The first branch of my journey began on Tuesday, November 30, when I arrived at Newark Airport at noon to board my cross-country flight to LAX, where the inaugural departure for Fiji was scheduled for that evening. Of course, my plane was delayed. At first, it seemed like it would be 20 minutes. Then technical issues suggested an hour. By the time the third hour rolled around. I was beginning to worry I’d miss my connection. Luckily, I boarded just in time and made my connecting flight, with printed copies of my vaccination status, hotel stays, and copies of my negative COVID test.
I, for one, was more than willing to comply with said restrictions and would have inconvenienced myself much further to finally visit this island nation that I’d longed to experience for quite some time. I just wish I’d slept a bit more on the trip over, as I had no idea what awaited me when I landed. When I landed that morning of December 2, I was one of the first visitors to arrive in Fiji in nearly two years, since the borders first closed to foreign nations in March 2020.
I experienced my first Fijian welcome — dancers, singers, musicians, and more awaited us in the airport. I shared the welcome embrace on my Instagram story and began receiving DMs from strangers announcing that the people in my video were relatives, welcoming me to their country. Tourism is a major part of the economy in Fiji, and it has been extremely difficult the past couple of years for people to maintain their livelihoods and the economy to withstand such a shutdown. To say that everyone seemed happy to see us would be an understatement.
The only time I’d ever experienced a reception so enthusiastic was when I flew on the first direct flight from New York City to Nairobi — an undertaking that had been decades in the making. But in retrospect, I shouldn’t have been surprised. This kindness, openness, and joy are the signature of a traditional Fijian welcome — there is a reason Fiji is one of the happiest nations on earth. I simply hadn’t been to Fiji before, or I’d have expected such generosity and enthusiasm. The crowds of people were everyday Fijians excited to see tourists return to the island after such a long hiatus from tourism. Performers and musicians accompanied the masses in their warm welcome.
Fiji Coastline (Adobe Stock)
I departed from the airport to drive 45 minutes to our first resort on the southwest coast — also known as the Coral Coast — of Viti Levu, Fiji’s main island.
I departed at noon for the Newark airport on Tuesday, November 30, and when I checked into my hotel room at the Fiji Marriott Resort Momi Bay, it was 3 pm on Thursday, December 2. December 1 was spent up in the air, a day lost. (Which would become a day gained upon my return.) But it was all worth it once I landed.
During the flight itself, as well, I found the trip to be meditative. Additionally, the upside to a 17-hour time difference is virtually no jet lag. I’d felt more worn down over a weekend trip to Europe — it’s like they say, one long-haul flight is a tragedy, but two is a statistic (and a biological one, too.) Plus, as you’ll see, it’s well worth the journey to get there once you arrive.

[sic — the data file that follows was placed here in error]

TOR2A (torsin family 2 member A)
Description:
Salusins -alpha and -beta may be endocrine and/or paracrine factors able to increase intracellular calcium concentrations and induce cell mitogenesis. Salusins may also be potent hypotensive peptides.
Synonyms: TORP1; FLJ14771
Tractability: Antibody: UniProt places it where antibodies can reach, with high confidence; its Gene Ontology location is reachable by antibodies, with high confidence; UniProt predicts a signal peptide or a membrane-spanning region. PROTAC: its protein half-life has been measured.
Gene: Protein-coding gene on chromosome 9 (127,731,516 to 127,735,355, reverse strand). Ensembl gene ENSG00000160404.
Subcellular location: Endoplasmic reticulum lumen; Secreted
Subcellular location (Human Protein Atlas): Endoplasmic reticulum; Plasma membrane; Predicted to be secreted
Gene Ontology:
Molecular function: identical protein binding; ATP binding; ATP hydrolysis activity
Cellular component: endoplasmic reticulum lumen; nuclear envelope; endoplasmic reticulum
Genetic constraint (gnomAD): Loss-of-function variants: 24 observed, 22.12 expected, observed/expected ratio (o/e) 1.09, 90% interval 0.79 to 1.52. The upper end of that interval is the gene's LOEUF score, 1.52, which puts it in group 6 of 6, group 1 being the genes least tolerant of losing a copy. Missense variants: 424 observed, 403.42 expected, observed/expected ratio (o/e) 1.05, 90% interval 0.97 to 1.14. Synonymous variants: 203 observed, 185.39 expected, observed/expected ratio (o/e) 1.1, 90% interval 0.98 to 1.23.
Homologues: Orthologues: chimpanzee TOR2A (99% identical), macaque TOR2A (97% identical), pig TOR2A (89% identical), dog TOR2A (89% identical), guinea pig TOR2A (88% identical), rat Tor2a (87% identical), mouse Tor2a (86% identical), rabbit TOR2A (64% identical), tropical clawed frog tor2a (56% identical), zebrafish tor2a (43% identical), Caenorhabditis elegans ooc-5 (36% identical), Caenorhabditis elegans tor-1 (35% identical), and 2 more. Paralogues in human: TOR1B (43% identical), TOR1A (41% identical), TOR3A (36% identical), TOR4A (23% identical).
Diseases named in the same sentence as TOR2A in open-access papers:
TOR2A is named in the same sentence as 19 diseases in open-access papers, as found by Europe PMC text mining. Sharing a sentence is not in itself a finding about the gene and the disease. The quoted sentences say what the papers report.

My first hotel was on Viti Levu, a beachfront bure (a Fijian wood and straw hut) overlooking the lagoon at Fiji Marriott Resort Momi Bay (where every room boasts water views.)
During my visit to Momi Bay, I embarked on a catamaran cruise with South Sea Sailing and explored the Mamanuca island chain. I sailed to the island of Malolo Lailai and sunbathed upon a vanishing sandbar as the tides rose in Musket Cove. My first hotel was located on Viti Levu, which is the main island, though I would discover the outer islands are the places to experience more authentic Fijian culture.
Sunset in Vanua Levu, Fiji (Adobe Stock)
Next, I headed northeast to the island of Vanua Levu to discover the seaside town of Savusavu, also known as the ‘hidden paradise of Fiji.’
To get there, I took a 45-minute ride with Rosie Holidays Fiji to the airport in Nadi and headed on a 50-minute FijiLink flight north to arrive in Jean-Michel Cousteau Resort in Fiji's friendly north. The northern islands are more rustic and remote, and Savusavu is considered to embody Fiji’s essence. It’s considered that the further you get out from the main islands, the more you access the real Fiji.
Though the beachfront bure at Jean-Michel Cousteau was somewhat similar to my previous accommodations in Momi Bay — the bure is a trademark in Fiji — the setting was entirely different. The water in the northeast was more silvery blue, almost like the Atlantic off Cape Cod, and the landscape was mountainous and lush.
Fiji consists of 300 islands, and of these only 100 are inhabited. But where you stay in Fiji drastically impacts the landscape, culture, and weather, as well. While the western side of the archipelago is sunnier with bluer waters, the eastern coast is a bit rainier. Of course, whenever you visit the South Pacific, even on a rainier island, SPF is mandatory. When I landed in Savusavu, my host, Kitty, gave me the nickname ‘Katie the Palm,’ after the skinny, red-brown, palm trees towering above us across the property.